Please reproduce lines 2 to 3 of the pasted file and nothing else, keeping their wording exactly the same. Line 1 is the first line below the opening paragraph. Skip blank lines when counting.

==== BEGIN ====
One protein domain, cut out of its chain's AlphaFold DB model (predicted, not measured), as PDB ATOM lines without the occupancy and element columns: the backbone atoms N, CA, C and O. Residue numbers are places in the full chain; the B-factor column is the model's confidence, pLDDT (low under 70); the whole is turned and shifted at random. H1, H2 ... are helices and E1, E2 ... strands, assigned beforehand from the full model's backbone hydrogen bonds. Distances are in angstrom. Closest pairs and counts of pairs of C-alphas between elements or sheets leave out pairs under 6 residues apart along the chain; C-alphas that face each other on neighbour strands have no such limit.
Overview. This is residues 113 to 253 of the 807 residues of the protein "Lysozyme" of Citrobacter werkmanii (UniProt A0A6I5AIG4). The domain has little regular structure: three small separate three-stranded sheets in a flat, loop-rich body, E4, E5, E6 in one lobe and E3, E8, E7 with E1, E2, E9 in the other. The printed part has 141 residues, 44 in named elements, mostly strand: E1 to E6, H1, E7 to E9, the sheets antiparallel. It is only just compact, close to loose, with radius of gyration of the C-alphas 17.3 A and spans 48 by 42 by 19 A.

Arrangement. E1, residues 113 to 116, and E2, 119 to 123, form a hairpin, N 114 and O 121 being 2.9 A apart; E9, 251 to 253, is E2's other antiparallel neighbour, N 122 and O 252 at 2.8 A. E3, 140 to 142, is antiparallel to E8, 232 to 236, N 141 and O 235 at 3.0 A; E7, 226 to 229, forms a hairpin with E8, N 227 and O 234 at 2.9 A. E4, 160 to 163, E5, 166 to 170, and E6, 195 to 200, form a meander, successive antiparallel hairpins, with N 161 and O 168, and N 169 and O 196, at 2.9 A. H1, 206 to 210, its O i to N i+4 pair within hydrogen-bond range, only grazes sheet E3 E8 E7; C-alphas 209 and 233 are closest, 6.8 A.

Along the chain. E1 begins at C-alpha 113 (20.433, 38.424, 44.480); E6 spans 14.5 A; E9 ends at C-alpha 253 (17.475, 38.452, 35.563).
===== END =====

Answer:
Arrangement. E1, residues 113 to 116, and E2, 119 to 123, form a hairpin, N 114 and O 121 being 2.9 A apart; E9, 251 to 253, is E2's other antiparallel neighbour, N 122 and O 252 at 2.8 A. E3, 140 to 142, is antiparallel to E8, 232 to 236, N 141 and O 235 at 3.0 A; E7, 226 to 229, forms a hairpin with E8, N 227 and O 234 at 2.9 A. E4, 160 to 163, E5, 166 to 170, and E6, 195 to 200, form a meander, successive antiparallel hairpins, with N 161 and O 168, and N 169 and O 196, at 2.9 A. H1, 206 to 210, its O i to N i+4 pair within hydrogen-bond range, only grazes sheet E3 E8 E7; C-alphas 209 and 233 are closest, 6.8 A.

Along the chain. E1 begins at C-alpha 113 (20.433, 38.424, 44.480); E6 spans 14.5 A; E9 ends at C-alpha 253 (17.475, 38.452, 35.563).